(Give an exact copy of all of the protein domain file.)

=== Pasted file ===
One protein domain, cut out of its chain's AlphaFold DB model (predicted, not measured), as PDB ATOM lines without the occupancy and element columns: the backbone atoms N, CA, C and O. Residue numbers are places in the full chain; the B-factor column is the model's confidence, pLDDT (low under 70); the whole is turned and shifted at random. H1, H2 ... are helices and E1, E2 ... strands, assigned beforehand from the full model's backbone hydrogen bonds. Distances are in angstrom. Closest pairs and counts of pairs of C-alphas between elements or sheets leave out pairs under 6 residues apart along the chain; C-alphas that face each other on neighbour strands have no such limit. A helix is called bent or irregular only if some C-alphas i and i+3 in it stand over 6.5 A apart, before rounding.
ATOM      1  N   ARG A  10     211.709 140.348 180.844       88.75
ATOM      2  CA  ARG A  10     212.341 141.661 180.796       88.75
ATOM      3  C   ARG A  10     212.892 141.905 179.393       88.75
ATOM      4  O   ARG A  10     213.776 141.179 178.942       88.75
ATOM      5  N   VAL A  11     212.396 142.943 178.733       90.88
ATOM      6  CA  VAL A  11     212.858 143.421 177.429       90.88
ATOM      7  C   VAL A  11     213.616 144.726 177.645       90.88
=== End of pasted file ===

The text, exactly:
One protein domain, cut out of its chain's AlphaFold DB model (predicted, not measured), as PDB ATOM lines without the occupancy and element columns: the backbone atoms N, CA, C and O. Residue numbers are places in the full chain; the B-factor column is the model's confidence, pLDDT (low under 70); the whole is turned and shifted at random. H1, H2 ... are helices and E1, E2 ... strands, assigned beforehand from the full model's backbone hydrogen bonds. Distances are in angstrom. Closest pairs and counts of pairs of C-alphas between elements or sheets leave out pairs under 6 residues apart along the chain; C-alphas that face each other on neighbour strands have no such limit. A helix is called bent or irregular only if some C-alphas i and i+3 in it stand over 6.5 A apart, before rounding.
ATOM      1  N   ARG A  10     211.709 140.348 180.844       88.75
ATOM      2  CA  ARG A  10     212.341 141.661 180.796       88.75
ATOM      3  C   ARG A  10     212.892 141.905 179.393       88.75
ATOM      4  O   ARG A  10     213.776 141.179 178.942       88.75
ATOM      5  N   VAL A  11     212.396 142.943 178.733       90.88
ATOM      6  CA  VAL A  11     212.858 143.421 177.429       90.88
ATOM      7  C   VAL A  11     213.616 144.726 177.645       90.88